*only* Gaussian states, as in the four-photon experiment of Crespi,

*et al.,* you are clearly not doing boson sampling at all. If you mix one-photon Fock states with a two-mode Gaussian state (as all the three-photon experiments do) it is not clear what you are doing, but you are certainly not implementing boson sampling as advertised. Yet all these experiments do this. I'll focus on the three-photon experiments, as they are the most tricky. (The single four-photon experiment can be discarded out of hand as there is not a Fock state in sight.)

To do this right one would need to have three, distinct, heralded single-photon Fock states. Instead all the three-photon experiments herald only one single-photon Fock state and then mix it with the output of a spontaneous parametric downconverter (SPDC) —

*an output which is a Gaussian state!* In particular it is

*not* the product of two-distinct single-photon Fock states that is required for boson sampling.

The output of the SPDC, in the Fock basis, is a superposition of mostly twin vacuum states, some twin single-Fock states, some fewer twin double-Fock states, and so on — all summing up to a Gaussian state. The experimentalist's hope is that by post-selecting only on events where three photons (in total) are counted that this experiment is equivalent to having three distinct single-photon-Fock states to begin with.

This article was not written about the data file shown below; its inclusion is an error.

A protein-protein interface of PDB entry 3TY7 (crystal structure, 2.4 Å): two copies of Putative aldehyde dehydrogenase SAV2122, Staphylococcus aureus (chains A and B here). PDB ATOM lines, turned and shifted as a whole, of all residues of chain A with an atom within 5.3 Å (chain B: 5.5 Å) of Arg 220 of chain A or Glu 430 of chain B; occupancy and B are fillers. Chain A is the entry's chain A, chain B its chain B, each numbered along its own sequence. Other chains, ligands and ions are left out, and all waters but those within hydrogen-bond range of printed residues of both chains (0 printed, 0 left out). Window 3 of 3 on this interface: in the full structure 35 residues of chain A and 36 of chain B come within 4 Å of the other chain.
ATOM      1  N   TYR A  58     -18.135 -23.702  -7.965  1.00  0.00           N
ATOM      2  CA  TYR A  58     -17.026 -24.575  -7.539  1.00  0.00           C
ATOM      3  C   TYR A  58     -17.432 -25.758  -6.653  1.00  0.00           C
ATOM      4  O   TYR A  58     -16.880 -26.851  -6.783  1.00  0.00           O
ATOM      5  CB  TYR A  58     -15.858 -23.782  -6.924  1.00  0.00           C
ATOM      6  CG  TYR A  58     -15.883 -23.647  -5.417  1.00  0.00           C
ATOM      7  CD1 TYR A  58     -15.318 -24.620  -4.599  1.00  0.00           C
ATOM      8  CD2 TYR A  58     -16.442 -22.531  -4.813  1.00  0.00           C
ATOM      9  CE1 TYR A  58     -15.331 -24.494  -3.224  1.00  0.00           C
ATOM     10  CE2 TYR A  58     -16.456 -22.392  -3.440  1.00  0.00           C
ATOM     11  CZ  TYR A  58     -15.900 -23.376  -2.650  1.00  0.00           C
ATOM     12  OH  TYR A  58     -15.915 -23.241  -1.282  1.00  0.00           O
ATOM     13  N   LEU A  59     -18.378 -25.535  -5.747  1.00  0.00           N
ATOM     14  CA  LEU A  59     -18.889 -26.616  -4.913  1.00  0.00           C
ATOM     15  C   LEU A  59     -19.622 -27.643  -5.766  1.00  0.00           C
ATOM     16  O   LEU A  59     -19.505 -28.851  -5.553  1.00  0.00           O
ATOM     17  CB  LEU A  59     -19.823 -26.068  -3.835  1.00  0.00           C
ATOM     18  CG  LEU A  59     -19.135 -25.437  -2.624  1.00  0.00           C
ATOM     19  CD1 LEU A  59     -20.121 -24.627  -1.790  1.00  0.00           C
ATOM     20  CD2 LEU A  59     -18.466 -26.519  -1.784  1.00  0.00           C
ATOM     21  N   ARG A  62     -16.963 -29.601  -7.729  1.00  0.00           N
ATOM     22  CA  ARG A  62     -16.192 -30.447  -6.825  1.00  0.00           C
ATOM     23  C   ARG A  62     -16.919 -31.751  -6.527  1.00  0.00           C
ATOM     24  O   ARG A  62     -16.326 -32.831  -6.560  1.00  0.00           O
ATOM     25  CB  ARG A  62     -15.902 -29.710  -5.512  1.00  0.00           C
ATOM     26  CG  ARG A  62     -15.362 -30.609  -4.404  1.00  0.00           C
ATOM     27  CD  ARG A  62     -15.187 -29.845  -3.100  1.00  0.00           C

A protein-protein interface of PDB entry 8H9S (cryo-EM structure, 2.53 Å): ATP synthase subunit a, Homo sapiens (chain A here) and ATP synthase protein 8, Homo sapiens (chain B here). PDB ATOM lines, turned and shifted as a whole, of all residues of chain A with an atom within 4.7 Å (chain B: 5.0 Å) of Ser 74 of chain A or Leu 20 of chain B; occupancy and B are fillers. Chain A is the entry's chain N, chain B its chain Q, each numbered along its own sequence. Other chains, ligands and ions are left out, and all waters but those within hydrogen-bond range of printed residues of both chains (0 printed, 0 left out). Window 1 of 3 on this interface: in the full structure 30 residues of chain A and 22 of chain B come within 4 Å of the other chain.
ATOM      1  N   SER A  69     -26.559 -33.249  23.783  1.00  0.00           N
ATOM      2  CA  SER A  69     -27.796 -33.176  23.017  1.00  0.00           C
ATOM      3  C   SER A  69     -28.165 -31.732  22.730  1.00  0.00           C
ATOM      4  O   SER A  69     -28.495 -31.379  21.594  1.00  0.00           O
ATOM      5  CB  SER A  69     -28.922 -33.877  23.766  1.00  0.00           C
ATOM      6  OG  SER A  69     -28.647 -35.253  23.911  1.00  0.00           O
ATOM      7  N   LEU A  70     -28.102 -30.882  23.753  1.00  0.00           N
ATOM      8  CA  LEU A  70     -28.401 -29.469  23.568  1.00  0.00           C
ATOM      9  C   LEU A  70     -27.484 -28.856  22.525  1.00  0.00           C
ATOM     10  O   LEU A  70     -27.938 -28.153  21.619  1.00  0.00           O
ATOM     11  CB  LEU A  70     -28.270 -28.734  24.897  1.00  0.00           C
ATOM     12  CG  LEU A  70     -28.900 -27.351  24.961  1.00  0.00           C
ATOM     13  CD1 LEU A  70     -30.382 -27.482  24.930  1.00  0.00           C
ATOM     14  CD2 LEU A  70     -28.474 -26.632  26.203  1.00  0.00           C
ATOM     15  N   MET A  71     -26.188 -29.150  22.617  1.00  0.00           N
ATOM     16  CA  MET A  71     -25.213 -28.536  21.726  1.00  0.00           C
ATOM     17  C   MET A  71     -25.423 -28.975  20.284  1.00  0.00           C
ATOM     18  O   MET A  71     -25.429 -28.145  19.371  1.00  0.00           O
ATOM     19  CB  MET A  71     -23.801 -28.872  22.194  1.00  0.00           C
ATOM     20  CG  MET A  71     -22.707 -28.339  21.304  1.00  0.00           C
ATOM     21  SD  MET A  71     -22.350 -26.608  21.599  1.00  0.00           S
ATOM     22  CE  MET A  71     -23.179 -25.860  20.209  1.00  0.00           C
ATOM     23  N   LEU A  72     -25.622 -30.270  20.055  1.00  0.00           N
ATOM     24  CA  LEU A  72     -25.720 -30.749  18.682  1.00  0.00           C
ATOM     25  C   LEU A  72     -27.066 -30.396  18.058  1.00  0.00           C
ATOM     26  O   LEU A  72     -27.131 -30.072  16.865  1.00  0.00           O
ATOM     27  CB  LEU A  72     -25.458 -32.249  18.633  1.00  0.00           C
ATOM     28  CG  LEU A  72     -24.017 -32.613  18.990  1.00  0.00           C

*It is not. *
What matters for boson sampling is what you put

*in* to the interferometer and not so much what you do to what comes

*out.* This post-selection process fools you into thinking that only three photons went in.

*That is not true.* A single photon went in mixed with a Gaussian, two-mode squeezed vacuum (of indeterminate photon number) — a two-mode squeezed vacuum state is definitely not two photons in a pair of Fock states.

To kick in the large Hilbert space and the permanents of matrices and the things that make boson sampling interesting the processor must process

*only* Fock states. You can't just pretend at the end of the experiment that what you sent in were Fock states. Whatever these experiments are doing it is not boson sampling as advertised. A three-photon boson sampling experiment will require that all three of the input photons are heralded — not just one (or in the case of the four-photon experiment not just